Can you universalize that?

I. Well, I think so. I can conceive of a world in which everybody follows the Bad Samaritan's maxim.

K. But would you will that maxim to be a universal law? Would you want that world, in which everyone is a Bad Samaritan, to be the actual world?

I. No, because sometime I might be in desperate need myself and be very glad even for short-term assistance.

K. You could conceive Bad Samaritanism as a universal law but you could not will it to be such.

I. So, I guess, I should not act upon the Bad Samaritan's maxim.

K. Thus you see how the moral law gives us guidance.

I. Your rule, Act only on those maxims that you could will to be a universal law, I've heard it's called the Categorical Imperative.

K. Yes. Imperatives are objective commands to action that recommend themselves to reason.

I. Why "categorical"?

K. Because it's not qualified, it's not a hypothetical imperative. It does not say, "if you want to get rich, then act . . . ." or even "if you want to be happy, then act . . ." but just "Act . . ."

I. Is there only one Categorical Imperative?

K. There is only one basic moral principle that is called the categorical imperative. It does, however, have two formulations, the universal law formulation we have been discussing and a second formulation, which produces the same results as the first.

I. What is the second formulation?

K. Always act so as to treat humanity, in thyself or in another person, as an end in itself and never as a means only.

I. And that rules out plagiarism too?

K. It does. When a person plagiarizes he is not treating the person from whom he is plagiarizing as an end, he is not respecting her free, creative rationality. He is using her as a means. Nor is he respecting the teacher as an end, and allowing her to perform her primary teaching function, providing feedback to the student who has supposedly composed his own paper. The plagiarist is using the teacher as mere means to get a grade without performing the work.

I. Mr. Kant, I'm puzzled about something. On the one hand, you say that the only thing that is truly good and worthy of our respect is the good will, and yet you also say that we should never use another person as a means only but always regard her as an end too.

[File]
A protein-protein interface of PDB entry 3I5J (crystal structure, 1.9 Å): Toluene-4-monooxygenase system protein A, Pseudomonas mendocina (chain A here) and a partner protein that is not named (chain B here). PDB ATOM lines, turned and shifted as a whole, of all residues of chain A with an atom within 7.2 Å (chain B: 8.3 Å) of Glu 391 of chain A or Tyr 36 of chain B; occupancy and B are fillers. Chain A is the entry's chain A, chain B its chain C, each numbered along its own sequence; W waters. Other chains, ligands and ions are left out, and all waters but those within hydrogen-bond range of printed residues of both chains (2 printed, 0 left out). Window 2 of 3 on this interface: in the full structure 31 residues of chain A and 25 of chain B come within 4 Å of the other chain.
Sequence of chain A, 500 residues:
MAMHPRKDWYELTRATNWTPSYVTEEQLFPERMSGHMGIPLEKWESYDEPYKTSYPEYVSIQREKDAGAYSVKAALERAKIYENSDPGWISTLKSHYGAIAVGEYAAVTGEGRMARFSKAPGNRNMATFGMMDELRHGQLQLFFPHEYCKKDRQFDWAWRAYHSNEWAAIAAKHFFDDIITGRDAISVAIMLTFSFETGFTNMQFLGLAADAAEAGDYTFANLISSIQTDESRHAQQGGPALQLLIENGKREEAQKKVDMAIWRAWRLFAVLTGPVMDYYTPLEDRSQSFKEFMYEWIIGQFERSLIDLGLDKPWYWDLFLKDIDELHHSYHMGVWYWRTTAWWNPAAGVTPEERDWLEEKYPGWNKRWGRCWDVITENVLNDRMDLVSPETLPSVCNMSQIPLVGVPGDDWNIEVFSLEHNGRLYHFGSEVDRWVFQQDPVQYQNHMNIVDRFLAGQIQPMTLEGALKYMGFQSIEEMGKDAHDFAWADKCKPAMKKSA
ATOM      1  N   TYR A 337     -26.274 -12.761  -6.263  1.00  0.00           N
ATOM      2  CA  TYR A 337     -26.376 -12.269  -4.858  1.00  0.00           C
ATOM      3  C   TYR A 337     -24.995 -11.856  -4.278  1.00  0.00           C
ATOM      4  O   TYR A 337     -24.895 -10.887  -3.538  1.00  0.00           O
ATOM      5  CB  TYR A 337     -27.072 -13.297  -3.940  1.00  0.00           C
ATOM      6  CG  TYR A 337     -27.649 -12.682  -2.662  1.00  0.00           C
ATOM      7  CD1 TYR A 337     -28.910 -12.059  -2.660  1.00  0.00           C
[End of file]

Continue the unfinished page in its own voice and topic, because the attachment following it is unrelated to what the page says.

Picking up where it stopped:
K. Why is that puzzling?

I. Surely you do not think that every human being has a good will, all the time.

K. Correct.

I. Then what quality do all human beings have that I should respect?

K. They each have a free will, which they can use to follow the moral law and act out of duty. It's this free will and the potentiality for goodness that we must respect in other people. Free will is the basis for the inherent dignity of every rational being. But the only thing good without qualification is still the good will.

I. One more question. What do you think about utilitarianism, Mr. Bentham's view that our moral duty is to act so as to produce the greatest possible total happiness in society?

K. And how is happiness understood?

I. In terms of pleasure.

K. Our desire for pleasure is an inclination, based in the body. Morally, it does not matter whether we act to promote our own pleasures or the pleasures of somebody else. In either case, we are catering to inclinations, not the respecting the nobility of practical reason and the free will. I do not find this a satisfactory moral approach at all.

I. Is there any other reason for rejecting utilitarianism?

K. Yes, the fact that it determines moral rightness by consequences of action. My approach focuses on the quality of the reasoning behind the choice, not the consequences.

I. On the intention, then?

K. As long as you do not regard as intentions as adequate if they are based on inclinations, such as the mere wish of a benevolently inclined person to reduce the suffering of others. My focus is on the logical quality of one's decision: can the corresponding maxim be universalized and willed to be a universal law?